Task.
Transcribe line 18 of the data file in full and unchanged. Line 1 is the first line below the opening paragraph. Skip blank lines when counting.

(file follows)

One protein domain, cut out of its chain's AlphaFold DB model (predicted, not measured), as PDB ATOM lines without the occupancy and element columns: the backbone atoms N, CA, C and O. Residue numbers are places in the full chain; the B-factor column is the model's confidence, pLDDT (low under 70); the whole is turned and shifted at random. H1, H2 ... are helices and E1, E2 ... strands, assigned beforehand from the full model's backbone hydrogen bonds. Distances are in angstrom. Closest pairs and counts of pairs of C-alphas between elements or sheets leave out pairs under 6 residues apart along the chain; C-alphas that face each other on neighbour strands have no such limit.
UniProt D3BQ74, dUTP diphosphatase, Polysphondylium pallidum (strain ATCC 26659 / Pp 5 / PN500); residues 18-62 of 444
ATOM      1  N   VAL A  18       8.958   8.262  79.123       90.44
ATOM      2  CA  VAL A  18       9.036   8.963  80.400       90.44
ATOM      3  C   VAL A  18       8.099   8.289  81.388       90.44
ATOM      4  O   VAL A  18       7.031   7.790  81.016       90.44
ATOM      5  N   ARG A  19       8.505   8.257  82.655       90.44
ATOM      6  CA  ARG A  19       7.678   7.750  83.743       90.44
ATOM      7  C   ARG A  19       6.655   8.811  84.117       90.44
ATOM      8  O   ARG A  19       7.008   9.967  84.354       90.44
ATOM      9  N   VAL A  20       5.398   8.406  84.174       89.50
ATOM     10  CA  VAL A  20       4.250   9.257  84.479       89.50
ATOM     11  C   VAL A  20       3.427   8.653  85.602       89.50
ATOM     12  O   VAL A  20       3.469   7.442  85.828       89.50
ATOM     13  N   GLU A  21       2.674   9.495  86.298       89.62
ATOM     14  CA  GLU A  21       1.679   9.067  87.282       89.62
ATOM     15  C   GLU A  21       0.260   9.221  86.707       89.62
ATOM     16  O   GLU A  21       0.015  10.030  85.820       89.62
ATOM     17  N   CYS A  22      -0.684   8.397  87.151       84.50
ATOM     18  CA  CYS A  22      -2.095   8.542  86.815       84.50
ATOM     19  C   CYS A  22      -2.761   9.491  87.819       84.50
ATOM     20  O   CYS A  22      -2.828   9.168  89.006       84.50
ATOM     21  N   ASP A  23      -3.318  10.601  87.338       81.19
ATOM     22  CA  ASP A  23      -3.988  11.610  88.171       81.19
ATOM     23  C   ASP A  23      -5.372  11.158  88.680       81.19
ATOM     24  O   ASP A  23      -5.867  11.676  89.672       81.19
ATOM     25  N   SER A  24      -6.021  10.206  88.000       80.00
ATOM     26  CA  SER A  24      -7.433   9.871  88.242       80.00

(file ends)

ATOM     17  N   CYS A  22      -0.684   8.397  87.151       84.50